Another Loss For Righthaven: Court Explains That Its Demand For Domain Names Is Silly

from the bad-day-for-righthaven dept

Righthaven hasn’t been having too much luck lately. We’ve already covered how its having a bad day for a few different reasons, and here’s another one. As you may know, in nearly every lawsuit Righthaven files, it also demands that the defendant hand over his or her website, in addition to the $75,000 to $150,000 it usually asks for. This has left a bunch of folks scratching their heads, as there’s simply no precedent for saying that if you infringe on someone’s copyright, they get your domain. And, now, we have a court making that point clear. Eric Goldman points us to a ruling in Las Vegas by judge Roger Hunt (the same judge who unsealed the filing that may kill off most of Righthaven’s lawsuits…), in which he points out that asking for the domain name has no basis in law:

Righthaven’s complaint requests the Court to direct Heritage Web Design, LLC, the current registrar of DiBiase’s website domain name (www.nobodycases.com), to lock that domain and transfer control of it to Righthaven. However, “[t]he remedies for infringement ‘are only those prescribed by Congress,'” Sony Corp. Of Am. v. Universal City Studios, Inc., 464 U.S. 417, 431 (1984) (quoting Thompson v. Hubbard, 131 U.S. 123, 151 (1889)), and Congress has never expressly granted plaintiffs in copyright infringement cases the right to seize control over the defendant’s website domain. Therefore, the Court finds that Righthaven’s request for such relief fails as a matter of law and is dismissed.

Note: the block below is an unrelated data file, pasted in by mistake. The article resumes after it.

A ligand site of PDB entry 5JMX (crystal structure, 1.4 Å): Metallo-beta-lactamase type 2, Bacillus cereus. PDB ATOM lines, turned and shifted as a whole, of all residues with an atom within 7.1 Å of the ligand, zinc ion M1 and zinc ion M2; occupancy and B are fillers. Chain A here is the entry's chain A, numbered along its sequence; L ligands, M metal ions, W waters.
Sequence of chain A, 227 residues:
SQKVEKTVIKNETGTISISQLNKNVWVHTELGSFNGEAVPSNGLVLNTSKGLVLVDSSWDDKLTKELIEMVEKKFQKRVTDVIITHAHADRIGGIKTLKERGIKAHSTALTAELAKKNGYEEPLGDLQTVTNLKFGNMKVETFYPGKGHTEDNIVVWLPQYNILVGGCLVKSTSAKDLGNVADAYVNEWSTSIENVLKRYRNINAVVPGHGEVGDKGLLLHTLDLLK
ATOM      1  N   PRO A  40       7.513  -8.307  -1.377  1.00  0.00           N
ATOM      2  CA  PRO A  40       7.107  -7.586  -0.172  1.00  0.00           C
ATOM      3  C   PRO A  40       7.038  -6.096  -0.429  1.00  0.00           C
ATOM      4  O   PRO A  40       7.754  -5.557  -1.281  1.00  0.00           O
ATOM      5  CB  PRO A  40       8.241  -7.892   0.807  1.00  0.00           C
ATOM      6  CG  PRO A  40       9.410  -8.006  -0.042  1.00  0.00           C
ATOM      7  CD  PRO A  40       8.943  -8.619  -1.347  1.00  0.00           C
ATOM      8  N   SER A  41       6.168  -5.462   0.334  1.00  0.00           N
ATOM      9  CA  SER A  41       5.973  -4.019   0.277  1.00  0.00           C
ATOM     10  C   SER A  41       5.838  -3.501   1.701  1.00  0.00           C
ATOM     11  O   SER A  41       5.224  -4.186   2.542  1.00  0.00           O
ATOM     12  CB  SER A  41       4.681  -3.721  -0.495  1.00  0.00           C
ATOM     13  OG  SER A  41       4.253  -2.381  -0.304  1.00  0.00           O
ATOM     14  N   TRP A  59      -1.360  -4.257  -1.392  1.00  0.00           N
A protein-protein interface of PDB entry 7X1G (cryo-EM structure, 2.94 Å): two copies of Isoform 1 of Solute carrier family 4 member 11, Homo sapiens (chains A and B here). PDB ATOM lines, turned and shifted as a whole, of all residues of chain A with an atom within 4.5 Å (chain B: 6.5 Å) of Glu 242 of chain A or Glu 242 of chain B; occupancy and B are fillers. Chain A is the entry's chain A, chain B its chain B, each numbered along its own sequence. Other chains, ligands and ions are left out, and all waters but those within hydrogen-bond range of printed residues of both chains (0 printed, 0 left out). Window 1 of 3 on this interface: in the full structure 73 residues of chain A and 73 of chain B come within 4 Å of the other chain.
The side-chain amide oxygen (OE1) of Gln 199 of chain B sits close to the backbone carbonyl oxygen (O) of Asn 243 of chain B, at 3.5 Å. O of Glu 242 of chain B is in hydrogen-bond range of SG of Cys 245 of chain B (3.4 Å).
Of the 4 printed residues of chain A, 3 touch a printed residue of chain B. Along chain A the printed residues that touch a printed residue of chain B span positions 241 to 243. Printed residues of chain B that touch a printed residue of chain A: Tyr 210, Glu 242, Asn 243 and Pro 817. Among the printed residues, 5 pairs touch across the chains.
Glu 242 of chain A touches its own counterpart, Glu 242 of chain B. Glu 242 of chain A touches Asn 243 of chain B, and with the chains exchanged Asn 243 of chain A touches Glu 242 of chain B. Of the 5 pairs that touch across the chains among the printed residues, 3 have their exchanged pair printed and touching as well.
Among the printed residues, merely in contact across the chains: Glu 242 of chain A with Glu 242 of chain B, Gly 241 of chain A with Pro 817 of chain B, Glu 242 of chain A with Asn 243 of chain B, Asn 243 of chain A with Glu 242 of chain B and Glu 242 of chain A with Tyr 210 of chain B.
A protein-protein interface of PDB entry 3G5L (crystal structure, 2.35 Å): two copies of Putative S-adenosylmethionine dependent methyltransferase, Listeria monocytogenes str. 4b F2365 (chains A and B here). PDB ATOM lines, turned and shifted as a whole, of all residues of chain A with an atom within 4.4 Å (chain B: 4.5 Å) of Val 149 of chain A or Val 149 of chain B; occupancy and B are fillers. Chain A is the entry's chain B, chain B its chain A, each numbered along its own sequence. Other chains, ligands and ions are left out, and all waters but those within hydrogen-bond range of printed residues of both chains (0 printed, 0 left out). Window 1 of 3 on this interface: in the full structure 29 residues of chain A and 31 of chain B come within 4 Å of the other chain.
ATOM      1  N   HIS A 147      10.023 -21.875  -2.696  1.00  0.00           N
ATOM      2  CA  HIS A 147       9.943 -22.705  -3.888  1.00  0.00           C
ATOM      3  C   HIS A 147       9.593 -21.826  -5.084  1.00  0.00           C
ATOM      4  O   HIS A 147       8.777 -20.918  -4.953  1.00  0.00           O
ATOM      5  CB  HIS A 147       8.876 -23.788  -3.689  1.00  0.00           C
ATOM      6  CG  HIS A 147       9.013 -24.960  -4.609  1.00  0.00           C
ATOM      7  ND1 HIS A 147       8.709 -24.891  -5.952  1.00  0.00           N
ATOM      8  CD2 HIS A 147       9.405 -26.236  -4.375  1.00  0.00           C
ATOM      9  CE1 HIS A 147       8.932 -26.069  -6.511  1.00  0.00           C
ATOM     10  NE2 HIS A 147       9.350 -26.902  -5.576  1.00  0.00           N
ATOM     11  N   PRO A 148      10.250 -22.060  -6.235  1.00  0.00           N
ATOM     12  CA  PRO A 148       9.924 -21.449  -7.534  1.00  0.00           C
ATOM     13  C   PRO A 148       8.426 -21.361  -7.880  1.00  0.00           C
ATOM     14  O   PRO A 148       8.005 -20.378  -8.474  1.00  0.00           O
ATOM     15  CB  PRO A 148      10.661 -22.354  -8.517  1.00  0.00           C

One by one, the various pieces of Righthaven’s legal campaign are falling apart.

Filed Under: ,
Companies: righthaven

Rate this comment as insightful
Rate this comment as funny
You have rated this comment as insightful
You have rated this comment as funny
Flag this comment as abusive/trolling/spam
You have flagged this comment
The first word has already been claimed
The last word has already been claimed
Insightful Lightbulb icon Funny Laughing icon Abusive/trolling/spam Flag icon Insightful badge Lightbulb icon Funny badge Laughing icon Comments icon

Comments on “Another Loss For Righthaven: Court Explains That Its Demand For Domain Names Is Silly”

Subscribe: RSS Leave a comment
17 Comments
TheStupidOne says:

3 Questions

How much has this legal campaign cost?
How much have they brought in via ‘settlements’?
Will they be forced to give back their ill gotten gains?

If the answers to these questions are in Righthaven’s favor then it was an epic win for them even if they can’t use it anymore. It’s the way most scams work, abuse the system until you get caught, keep your winnings and move on.

Donnicton says:

Re: 3 Questions

That really depends on whether or not you are sanctioned as a vexatious litigator. While actually somewhat rare due to the seriousness of such an accusation, it’s something that could be applied to Righthaven.

It would essentially mean that they would be blacklisted, as any attorney dealing with them after that point in any further legal actions against someone could very highly result in a speedy disbarment.

Chosen Reject (profile) says: